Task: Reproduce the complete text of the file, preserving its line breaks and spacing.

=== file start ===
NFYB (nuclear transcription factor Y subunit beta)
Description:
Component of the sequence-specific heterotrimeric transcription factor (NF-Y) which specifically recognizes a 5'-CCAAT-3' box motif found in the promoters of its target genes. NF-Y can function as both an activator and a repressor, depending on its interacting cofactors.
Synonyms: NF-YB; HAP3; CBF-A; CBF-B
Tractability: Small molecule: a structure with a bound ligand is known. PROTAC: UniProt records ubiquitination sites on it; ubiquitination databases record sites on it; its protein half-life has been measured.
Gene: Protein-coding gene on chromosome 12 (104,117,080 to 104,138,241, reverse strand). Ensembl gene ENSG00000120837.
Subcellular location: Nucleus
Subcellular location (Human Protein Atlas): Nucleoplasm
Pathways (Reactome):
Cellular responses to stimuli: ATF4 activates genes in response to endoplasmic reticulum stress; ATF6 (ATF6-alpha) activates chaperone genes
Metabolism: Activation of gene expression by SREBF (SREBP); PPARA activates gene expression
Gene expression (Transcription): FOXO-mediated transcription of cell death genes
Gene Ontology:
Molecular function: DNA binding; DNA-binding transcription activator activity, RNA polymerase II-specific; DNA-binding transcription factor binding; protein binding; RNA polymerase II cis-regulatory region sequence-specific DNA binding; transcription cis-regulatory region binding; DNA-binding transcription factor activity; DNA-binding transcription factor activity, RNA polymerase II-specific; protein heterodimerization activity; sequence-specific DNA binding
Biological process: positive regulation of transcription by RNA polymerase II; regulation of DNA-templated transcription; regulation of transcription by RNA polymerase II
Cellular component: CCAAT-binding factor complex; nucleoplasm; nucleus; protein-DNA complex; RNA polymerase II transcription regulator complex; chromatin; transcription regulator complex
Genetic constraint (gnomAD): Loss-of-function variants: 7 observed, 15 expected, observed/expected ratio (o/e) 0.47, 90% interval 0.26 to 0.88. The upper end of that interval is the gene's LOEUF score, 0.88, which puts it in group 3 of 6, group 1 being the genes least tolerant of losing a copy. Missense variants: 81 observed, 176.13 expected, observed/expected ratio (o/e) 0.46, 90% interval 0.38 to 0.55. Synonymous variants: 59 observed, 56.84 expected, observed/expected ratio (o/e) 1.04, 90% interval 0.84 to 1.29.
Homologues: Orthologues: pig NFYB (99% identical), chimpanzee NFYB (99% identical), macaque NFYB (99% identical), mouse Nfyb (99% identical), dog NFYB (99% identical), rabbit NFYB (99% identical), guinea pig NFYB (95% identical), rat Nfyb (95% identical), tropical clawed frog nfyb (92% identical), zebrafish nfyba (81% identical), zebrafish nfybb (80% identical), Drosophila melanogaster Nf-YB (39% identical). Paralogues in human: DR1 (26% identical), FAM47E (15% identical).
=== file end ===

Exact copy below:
NFYB (nuclear transcription factor Y subunit beta)
Description:
Component of the sequence-specific heterotrimeric transcription factor (NF-Y) which specifically recognizes a 5'-CCAAT-3' box motif found in the promoters of its target genes. NF-Y can function as both an activator and a repressor, depending on its interacting cofactors.
Synonyms: NF-YB; HAP3; CBF-A; CBF-B
Tractability: Small molecule: a structure with a bound ligand is known. PROTAC: UniProt records ubiquitination sites on it; ubiquitination databases record sites on it; its protein half-life has been measured.
Gene: Protein-coding gene on chromosome 12 (104,117,080 to 104,138,241, reverse strand). Ensembl gene ENSG00000120837.
Subcellular location: Nucleus
Subcellular location (Human Protein Atlas): Nucleoplasm
Pathways (Reactome):
Cellular responses to stimuli: ATF4 activates genes in response to endoplasmic reticulum stress; ATF6 (ATF6-alpha) activates chaperone genes
Metabolism: Activation of gene expression by SREBF (SREBP); PPARA activates gene expression
Gene expression (Transcription): FOXO-mediated transcription of cell death genes
Gene Ontology:
Molecular function: DNA binding; DNA-binding transcription activator activity, RNA polymerase II-specific; DNA-binding transcription factor binding; protein binding; RNA polymerase II cis-regulatory region sequence-specific DNA binding; transcription cis-regulatory region binding; DNA-binding transcription factor activity; DNA-binding transcription factor activity, RNA polymerase II-specific; protein heterodimerization activity; sequence-specific DNA binding
Biological process: positive regulation of transcription by RNA polymerase II; regulation of DNA-templated transcription; regulation of transcription by RNA polymerase II
Cellular component: CCAAT-binding factor complex; nucleoplasm; nucleus; protein-DNA complex; RNA polymerase II transcription regulator complex; chromatin; transcription regulator complex
Genetic constraint (gnomAD): Loss-of-function variants: 7 observed, 15 expected, observed/expected ratio (o/e) 0.47, 90% interval 0.26 to 0.88. The upper end of that interval is the gene's LOEUF score, 0.88, which puts it in group 3 of 6, group 1 being the genes least tolerant of losing a copy. Missense variants: 81 observed, 176.13 expected, observed/expected ratio (o/e) 0.46, 90% interval 0.38 to 0.55. Synonymous variants: 59 observed, 56.84 expected, observed/expected ratio (o/e) 1.04, 90% interval 0.84 to 1.29.
Homologues: Orthologues: pig NFYB (99% identical), chimpanzee NFYB (99% identical), macaque NFYB (99% identical), mouse Nfyb (99% identical), dog NFYB (99% identical), rabbit NFYB (99% identical), guinea pig NFYB (95% identical), rat Nfyb (95% identical), tropical clawed frog nfyb (92% identical), zebrafish nfyba (81% identical), zebrafish nfybb (80% identical), Drosophila melanogaster Nf-YB (39% identical). Paralogues in human: DR1 (26% identical), FAM47E (15% identical).